Lagos: A Hustlers Heaven

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I took a little trip to Lagos, you see, I’ve been here for about a month and while I’m not conversant with the place, I’m also not a newbie to it.
I have been staying with family,  relishing the dishes my sister (She’s a chef) doles out, Drowning myself in the multi-coloured cocktails my other sister makes and completely forgetting to take pictures for you all. I’ll work on it anyway.

Mark Zuckerberg visited, not like I saw him or anything,  Jidenna came in for something. Like no surprise anyway, it’s Lagos. The New York of Nigeria.

I’m leaving today and I am more than reluctant to go home. I think I’ve fallen in step with the hustle and bustle of this place. Fallen in love with the views and sights.

So I and a friend of mine worked on a little impulse fiction piece based off the image up there and I decided to share it since I’m leaving. So here goes;

He always said if you wanted something, you’d have to go to where it it in excess. I want money, so I moved to Lagos.
  I heard the streets are made of money and shit, and that the city is like a red-eyed demon that has forgotten what the word, sleep, means.
On getting here, it was all matte and textured, as opposed to the gold and lacquer it boasted of. I found my niche easier than switching on a light switch.  The climbers; fluid and versatile, with a deep deep hunger for a standard of living unimaginable
But I wasn’t a climber; I couldn’t even help Grandpa tap palmwine from the farm trees when he was too sick to do so himself. But i had a plan. Oxpeckers ride on Buffalos  to get food. If I couldn’t climb, I’ll step on shoulders to the top.
Thus began my journey. He had asked me to shield myself from the world. But hell no, I would shine. Even the bible asked me to shine. So I would. The thing about shining, though, is the need for fuel and a stand to shine from. I had to lay that first bait for a payday that would fuel my fire. Selecting a mark for my scheme was easy. I just had to get to that bridge.
  Speaking of bridges, The land was full of them. You know how you say “when I reach that bridge, I’ll cross it”. I mentally set the third mainland ablaze on a trafficlogged night. Bridges, just miles and miles away from the lampholder
  The evening I arrived Lagos, the first fight I witnessed started with a terse warning from a woman passenger to a snarling conductor who spoke a slurring dialect of Pidgin and Yoruba. “I no come Lagos con count bridge o”. I wondered then why bridges would form such a viable hook to a threat. I no longer did. Miles and miles of bridge spread. A watery grave beneath some. A wheeled death just meters out of your vehicle. After I witnessed my first “accident” on the carter bridge. I understood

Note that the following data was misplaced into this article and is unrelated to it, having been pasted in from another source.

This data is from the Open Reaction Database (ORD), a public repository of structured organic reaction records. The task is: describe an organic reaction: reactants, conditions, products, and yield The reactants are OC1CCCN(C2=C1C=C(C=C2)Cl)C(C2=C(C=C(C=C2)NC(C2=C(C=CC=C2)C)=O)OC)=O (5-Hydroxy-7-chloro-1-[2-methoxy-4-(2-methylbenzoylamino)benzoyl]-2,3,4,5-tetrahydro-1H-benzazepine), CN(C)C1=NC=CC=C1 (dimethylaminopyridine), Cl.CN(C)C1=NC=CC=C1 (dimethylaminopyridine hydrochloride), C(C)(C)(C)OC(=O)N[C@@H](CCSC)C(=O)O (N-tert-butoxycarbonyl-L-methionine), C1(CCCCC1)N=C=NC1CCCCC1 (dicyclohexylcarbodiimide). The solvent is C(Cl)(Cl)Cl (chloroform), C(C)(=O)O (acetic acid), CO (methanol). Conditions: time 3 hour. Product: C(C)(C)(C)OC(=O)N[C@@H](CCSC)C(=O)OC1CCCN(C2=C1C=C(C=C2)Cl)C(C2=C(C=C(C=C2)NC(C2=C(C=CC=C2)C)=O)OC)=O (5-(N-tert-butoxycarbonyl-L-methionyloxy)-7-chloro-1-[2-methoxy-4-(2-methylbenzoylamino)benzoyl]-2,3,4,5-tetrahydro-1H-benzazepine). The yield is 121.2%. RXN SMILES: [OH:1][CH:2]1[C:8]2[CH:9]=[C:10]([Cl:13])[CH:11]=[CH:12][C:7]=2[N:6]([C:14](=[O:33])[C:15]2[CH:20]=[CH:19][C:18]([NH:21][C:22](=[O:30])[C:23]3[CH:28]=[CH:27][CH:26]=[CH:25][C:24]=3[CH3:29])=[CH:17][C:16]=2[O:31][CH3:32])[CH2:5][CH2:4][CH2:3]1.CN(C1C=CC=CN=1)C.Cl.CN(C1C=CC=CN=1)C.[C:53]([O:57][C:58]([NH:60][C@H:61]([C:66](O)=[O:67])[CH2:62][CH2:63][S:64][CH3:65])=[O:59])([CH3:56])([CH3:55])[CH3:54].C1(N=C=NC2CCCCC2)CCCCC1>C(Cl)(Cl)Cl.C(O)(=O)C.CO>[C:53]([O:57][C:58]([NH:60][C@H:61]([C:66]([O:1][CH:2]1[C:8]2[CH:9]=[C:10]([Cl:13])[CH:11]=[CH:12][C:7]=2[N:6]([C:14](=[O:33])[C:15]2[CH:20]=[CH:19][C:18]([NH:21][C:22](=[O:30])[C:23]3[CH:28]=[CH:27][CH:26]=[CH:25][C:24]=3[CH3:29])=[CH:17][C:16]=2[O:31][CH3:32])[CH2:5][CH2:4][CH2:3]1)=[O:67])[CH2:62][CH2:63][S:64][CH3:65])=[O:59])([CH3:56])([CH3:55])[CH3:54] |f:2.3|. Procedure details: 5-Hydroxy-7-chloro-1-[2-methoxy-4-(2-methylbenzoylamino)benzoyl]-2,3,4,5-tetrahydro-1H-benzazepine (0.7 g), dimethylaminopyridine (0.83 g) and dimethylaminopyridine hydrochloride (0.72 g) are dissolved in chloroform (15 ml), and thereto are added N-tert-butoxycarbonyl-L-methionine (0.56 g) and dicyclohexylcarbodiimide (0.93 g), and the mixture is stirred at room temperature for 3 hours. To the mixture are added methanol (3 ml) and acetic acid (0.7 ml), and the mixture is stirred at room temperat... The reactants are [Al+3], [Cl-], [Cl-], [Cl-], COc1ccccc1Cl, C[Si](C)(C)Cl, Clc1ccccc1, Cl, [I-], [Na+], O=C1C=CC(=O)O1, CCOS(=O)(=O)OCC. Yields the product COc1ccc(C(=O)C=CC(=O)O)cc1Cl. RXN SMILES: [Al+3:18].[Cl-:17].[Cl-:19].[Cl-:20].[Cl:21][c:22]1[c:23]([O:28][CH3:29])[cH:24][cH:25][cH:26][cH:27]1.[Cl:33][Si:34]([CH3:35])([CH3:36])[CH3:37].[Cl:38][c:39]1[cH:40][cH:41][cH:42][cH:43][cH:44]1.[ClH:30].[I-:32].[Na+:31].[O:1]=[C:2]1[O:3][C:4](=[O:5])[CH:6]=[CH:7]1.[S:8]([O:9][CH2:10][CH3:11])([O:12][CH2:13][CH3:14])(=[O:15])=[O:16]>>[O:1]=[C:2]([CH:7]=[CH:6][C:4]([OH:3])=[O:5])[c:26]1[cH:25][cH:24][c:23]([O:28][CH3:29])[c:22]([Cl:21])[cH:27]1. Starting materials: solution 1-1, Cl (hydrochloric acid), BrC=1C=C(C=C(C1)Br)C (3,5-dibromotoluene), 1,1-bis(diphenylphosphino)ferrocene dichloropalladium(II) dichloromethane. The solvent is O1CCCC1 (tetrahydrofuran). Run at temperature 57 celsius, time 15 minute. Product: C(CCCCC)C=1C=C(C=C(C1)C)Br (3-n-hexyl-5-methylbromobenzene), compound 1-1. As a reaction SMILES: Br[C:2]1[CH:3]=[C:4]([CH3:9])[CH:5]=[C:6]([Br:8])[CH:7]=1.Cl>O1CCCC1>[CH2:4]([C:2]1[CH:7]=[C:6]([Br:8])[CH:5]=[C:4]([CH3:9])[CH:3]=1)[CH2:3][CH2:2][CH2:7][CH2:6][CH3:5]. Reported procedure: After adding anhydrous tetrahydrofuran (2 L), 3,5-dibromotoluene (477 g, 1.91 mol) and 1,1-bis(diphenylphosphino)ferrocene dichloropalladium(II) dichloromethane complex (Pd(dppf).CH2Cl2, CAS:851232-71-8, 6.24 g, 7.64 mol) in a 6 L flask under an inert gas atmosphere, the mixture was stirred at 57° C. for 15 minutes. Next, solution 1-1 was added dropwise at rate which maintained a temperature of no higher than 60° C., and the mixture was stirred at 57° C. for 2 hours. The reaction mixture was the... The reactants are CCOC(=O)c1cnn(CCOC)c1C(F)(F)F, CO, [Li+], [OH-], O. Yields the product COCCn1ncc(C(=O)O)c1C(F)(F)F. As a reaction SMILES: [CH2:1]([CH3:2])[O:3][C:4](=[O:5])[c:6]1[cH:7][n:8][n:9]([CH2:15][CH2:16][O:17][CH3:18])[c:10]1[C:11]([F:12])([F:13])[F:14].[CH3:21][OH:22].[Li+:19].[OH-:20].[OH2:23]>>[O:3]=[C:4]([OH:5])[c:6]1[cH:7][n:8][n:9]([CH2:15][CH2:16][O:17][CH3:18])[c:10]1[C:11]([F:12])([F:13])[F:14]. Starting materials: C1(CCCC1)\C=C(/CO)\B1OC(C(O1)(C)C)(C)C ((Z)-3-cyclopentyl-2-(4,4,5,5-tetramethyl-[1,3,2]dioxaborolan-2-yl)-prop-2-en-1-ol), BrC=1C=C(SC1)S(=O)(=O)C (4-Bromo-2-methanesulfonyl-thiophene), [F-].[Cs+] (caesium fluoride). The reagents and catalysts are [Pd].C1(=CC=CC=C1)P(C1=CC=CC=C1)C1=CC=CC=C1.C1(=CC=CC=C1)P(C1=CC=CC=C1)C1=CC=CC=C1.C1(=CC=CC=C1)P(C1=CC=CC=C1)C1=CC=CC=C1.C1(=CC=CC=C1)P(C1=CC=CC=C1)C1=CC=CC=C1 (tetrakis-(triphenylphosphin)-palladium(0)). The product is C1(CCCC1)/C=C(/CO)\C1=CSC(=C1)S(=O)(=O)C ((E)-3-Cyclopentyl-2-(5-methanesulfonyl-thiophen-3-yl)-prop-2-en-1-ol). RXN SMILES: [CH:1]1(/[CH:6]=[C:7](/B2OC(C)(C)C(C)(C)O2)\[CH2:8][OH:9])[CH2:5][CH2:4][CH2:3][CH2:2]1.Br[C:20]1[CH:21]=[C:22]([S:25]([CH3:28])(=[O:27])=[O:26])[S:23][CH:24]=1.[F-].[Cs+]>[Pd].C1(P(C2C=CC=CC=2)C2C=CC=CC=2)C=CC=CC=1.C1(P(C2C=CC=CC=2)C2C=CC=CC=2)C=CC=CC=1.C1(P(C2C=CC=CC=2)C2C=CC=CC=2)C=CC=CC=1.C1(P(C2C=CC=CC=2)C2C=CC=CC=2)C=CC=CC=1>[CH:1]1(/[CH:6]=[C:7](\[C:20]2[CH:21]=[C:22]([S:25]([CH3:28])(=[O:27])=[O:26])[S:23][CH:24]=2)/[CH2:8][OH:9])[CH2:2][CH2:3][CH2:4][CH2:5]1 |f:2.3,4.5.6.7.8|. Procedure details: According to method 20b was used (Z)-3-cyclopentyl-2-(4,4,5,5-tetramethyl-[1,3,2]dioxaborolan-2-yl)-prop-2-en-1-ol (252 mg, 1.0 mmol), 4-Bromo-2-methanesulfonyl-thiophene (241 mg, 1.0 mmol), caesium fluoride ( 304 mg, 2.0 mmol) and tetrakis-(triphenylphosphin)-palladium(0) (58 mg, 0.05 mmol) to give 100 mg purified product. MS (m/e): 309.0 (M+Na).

I also understood that Lagos had a gift no other city in Nigeria had – it simplified everything. Play or be played. Win or lose. Get rich or die trying. Life becomes alluringly beautiful when it’s so simple.
And within hours of my being here, I fell in love with the hustle and bustle of the streets, the constant hum of machinery, like a car engine idling in the distance, the musicality of all the languages I don’t know fluttering about. I fell in love with that orange corn that ends up being roasted by the road. I always wanted to try it but I couldn’t. I loved going to shops to buy things: to look upon the price given and the laughter I’d create in my head. It fueled me.
Love is rhapsodic, like the high gotten from pure blend Colombian powder. Another habit Lagos taught me. Just as it taught me how important an aso-ebi can distinguish you to receive excellent catering at a party or how easy it can be to split #500,000 on two bottles of Ciroc at Quilox or how slow a yacht can go when it’s bawdily rich fat-bellied owner has designs on your body.
True enough, life is just a wheel of newly cultured cheesecurd, Lagos is just the aging room.
But in Lagos, everyone is young. Everyone is smart. And everyone has a confidence game on. My game was at that bridge, suspended like a webbed guardian spirit watching over the drag of blazing cars…
  I had learned to guard my self esteem before I even got here, the lifestyle of people would humble you.
  And I didn’t have much of that in the first place. Where I come from, there was just not enough reinforcement to make much bank on that self esteem stack I was born with.
So I shrug my blazer on and walk indifferent to it all, with the knowledge however that I will shine

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